Giving the Gift of Character to Children


The most important subjects children can learn aren't graded. (Image: Monkey Business Images via Dreamstime)

The most important subjects children can learn aren’t graded. Those lessons are in strong character and moral values, yet we seldom receive instruction. Here are some of the best gifts to help introduce those great lessons and build character in your children.

Developing companionship

For children, the warmest love comes from the companionship of parents. Companionship and learning about others begin in childhood with parents, other primary caregivers, and family members. As a child grows and explores the world outside the home and interacts with peers, they begin to understand social mores.

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When 15-20-year-olds were asked about the most lasting memories with their parents, one respondent said:

“One day, my brother and I were sitting on the steps of my school waiting for our mother to pick us up. When she saw us, she raised her arms up with a big smile as if she was waiting for us to fly toward her. I felt so happy!”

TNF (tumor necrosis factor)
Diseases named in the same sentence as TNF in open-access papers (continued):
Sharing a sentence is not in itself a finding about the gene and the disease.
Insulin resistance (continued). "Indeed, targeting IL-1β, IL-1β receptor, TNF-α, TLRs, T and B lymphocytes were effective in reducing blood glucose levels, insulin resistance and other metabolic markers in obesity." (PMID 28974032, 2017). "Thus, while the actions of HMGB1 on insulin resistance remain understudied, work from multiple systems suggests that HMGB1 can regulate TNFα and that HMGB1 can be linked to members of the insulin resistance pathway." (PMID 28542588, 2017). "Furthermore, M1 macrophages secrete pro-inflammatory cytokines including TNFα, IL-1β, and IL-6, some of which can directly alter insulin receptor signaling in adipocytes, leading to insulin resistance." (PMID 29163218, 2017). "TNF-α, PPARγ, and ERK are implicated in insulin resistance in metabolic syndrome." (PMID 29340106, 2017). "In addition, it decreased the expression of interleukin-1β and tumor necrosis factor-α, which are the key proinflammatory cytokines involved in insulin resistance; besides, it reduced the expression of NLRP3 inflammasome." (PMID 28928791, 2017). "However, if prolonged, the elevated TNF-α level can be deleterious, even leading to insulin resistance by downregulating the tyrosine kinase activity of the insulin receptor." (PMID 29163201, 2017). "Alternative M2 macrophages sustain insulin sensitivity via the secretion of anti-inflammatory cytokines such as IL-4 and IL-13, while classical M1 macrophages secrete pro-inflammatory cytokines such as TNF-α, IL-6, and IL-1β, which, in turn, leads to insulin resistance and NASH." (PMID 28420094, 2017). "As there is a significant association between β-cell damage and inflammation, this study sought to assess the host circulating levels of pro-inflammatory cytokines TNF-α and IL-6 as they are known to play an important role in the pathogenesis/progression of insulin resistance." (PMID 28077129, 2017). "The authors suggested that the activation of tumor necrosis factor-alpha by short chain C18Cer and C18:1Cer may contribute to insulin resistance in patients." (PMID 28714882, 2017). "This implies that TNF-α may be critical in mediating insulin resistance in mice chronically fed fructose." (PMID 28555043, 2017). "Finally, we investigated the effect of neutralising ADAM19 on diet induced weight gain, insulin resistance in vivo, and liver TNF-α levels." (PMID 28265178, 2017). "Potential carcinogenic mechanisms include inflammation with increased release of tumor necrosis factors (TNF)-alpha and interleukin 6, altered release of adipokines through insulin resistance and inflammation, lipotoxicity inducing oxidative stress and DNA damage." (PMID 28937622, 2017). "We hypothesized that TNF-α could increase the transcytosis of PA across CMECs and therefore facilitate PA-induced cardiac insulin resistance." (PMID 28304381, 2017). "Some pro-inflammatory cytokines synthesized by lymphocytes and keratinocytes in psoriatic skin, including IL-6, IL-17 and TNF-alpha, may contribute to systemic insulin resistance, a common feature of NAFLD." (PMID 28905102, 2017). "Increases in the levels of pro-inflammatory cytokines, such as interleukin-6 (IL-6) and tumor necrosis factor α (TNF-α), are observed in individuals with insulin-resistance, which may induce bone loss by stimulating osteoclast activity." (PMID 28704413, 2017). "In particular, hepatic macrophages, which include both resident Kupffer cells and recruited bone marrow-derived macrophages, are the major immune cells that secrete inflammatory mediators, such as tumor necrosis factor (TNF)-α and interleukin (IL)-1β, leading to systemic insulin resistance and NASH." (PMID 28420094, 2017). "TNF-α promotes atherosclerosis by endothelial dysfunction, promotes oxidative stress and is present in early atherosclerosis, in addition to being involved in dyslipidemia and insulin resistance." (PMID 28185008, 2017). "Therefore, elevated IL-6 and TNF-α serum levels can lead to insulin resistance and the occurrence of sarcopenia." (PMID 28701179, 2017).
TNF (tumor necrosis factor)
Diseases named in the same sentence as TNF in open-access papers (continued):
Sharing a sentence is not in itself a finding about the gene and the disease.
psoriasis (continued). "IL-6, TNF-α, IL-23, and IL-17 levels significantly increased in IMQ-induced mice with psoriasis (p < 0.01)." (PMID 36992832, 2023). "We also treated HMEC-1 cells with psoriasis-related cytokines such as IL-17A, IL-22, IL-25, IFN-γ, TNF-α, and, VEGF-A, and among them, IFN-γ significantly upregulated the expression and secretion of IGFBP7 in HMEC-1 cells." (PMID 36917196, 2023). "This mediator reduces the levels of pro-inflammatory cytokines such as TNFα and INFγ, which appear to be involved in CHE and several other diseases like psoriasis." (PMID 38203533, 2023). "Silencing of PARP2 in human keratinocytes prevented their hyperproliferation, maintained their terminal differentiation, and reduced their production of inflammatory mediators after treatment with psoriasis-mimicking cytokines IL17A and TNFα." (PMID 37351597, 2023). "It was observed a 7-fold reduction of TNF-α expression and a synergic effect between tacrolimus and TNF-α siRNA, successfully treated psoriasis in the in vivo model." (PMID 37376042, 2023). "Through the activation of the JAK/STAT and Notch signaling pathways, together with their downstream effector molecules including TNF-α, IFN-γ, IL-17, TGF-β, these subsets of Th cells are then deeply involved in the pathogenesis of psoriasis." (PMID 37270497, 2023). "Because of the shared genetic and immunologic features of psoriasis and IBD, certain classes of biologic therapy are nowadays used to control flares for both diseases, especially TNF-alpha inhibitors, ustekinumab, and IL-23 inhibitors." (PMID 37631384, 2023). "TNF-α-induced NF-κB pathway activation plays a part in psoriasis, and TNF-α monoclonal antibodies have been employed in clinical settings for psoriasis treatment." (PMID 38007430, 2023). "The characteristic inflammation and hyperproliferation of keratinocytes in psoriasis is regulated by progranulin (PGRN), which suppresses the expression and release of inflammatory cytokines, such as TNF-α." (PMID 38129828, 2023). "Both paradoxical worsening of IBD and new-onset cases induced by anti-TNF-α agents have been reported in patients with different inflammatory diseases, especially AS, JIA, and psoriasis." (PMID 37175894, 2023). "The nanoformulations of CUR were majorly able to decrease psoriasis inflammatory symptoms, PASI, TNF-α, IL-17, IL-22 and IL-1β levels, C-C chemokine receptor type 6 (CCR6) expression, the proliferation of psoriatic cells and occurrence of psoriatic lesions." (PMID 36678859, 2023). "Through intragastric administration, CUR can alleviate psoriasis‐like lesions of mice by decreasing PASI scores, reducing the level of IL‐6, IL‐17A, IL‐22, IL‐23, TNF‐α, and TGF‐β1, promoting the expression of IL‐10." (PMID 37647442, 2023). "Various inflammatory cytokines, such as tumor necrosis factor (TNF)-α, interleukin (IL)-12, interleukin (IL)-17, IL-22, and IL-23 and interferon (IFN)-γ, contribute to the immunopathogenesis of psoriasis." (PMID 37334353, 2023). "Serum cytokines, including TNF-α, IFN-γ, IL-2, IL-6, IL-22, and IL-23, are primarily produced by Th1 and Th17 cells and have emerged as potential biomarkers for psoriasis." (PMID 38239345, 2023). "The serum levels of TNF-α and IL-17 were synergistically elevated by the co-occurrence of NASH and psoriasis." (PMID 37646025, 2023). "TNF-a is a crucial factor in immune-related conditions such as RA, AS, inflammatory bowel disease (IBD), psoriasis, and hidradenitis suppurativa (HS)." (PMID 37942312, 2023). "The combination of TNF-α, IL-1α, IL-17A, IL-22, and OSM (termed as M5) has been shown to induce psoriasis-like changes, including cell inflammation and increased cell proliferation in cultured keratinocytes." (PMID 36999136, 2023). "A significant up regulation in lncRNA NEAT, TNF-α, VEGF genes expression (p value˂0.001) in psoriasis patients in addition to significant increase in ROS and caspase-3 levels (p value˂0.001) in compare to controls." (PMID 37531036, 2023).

But another responded differently:

“My parents like to play with their cell phones all the time, and they don’t care about me.”

When parents have time to be with their children, they should put down the trivial things and create lasting memories with them.

A family preparing food together.
Companionship and learning about others begin in childhood with parents, other primary caregivers, and family members. (Image: Fizkes via Dreamstime)

Giving thanks

Teaching children gratitude at an early age provides them with an outlook that will impact them positively for the rest of their lives. So, how do you do it? The most effective way is to model grateful behavior in front of them. Say “thank you” often to friends and strangers, talk about things you’re thankful for every day, not just at Thanksgiving, and teach them to appreciate all the beautiful things they have in their lives.

Exploring the natural environment